John Fowler watches Thomas Rowley watching, seeing things he'll never see - Red Shift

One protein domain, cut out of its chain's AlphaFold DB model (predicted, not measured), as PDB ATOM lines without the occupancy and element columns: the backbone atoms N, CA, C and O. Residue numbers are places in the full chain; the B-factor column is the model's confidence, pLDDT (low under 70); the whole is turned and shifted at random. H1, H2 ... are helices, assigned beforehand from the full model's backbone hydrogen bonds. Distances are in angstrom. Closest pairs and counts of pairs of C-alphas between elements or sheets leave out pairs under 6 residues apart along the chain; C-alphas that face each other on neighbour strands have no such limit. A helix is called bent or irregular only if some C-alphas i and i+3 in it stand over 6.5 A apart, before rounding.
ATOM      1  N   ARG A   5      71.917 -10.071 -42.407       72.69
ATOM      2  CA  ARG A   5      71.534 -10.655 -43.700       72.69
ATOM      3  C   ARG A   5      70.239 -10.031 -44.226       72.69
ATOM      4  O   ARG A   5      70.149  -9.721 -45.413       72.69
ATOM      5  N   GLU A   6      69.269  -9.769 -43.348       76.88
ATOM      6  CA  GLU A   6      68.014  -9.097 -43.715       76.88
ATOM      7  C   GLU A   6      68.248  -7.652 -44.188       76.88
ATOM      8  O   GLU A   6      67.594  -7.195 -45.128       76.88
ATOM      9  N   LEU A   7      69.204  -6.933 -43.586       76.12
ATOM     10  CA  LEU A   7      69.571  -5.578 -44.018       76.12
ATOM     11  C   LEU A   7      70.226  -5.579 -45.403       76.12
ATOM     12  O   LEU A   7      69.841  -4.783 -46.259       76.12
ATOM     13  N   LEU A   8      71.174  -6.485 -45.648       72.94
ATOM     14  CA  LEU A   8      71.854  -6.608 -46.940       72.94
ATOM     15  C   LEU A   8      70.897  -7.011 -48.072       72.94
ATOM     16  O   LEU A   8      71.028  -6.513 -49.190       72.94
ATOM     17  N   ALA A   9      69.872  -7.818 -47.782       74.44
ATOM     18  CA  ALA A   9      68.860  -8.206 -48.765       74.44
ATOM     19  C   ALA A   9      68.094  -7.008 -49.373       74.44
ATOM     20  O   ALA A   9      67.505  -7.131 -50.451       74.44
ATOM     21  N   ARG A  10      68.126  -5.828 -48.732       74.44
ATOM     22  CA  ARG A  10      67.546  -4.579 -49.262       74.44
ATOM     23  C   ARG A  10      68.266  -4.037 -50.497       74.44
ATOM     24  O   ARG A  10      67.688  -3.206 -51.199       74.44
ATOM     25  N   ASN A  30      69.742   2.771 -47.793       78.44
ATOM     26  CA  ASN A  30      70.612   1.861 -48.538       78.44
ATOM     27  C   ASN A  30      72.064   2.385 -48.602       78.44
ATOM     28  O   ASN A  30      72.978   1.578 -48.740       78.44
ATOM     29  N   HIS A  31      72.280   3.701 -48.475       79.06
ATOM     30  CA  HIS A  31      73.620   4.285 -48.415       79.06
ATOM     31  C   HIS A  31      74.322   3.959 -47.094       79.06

The intellectuals in Garner’s stories, who may very well be refractions of his own persona, splintered autobiographical shadows, are contrasted and often paired with visionaries. These are characters who are sensitive to the continuum of time, place and emotion. In Red Shift, Thomas Rowley gazes out to Mow Cop with a far away look in his eye. He seems to see across expanses of time as well as space, picking up the echoes of his temporal twins (his fellow Toms) in the past and future at this resonant place. It’s the site where he and Madge will settle in their cottage, so his rapt focus on this spot suggests some kind of predestined outcome to which he is vaguely attuned. John Fowler, the educated intellectual of the village, recognises Thomas Rowley’s visionary insight, and is also aware that it is something which he wholly lacks. He ascribes religious significance to it, which suggests that he has a yearning for the spiritual and wishes to learn from Thomas; to gain knowledge of something which his intellect is unable to encompass. ‘That man sees God’, he states before Madge Thomas, recognising an unmediated awareness of an immanent presence in the world which is occluded from his analytical, bookish mind. ‘He already knows more than I could learn’ he confesses at another point. Madge refuses to acknowledge any divine connection, perhaps realising that John’s desire to tune into any such communication might prove harmful to her husband.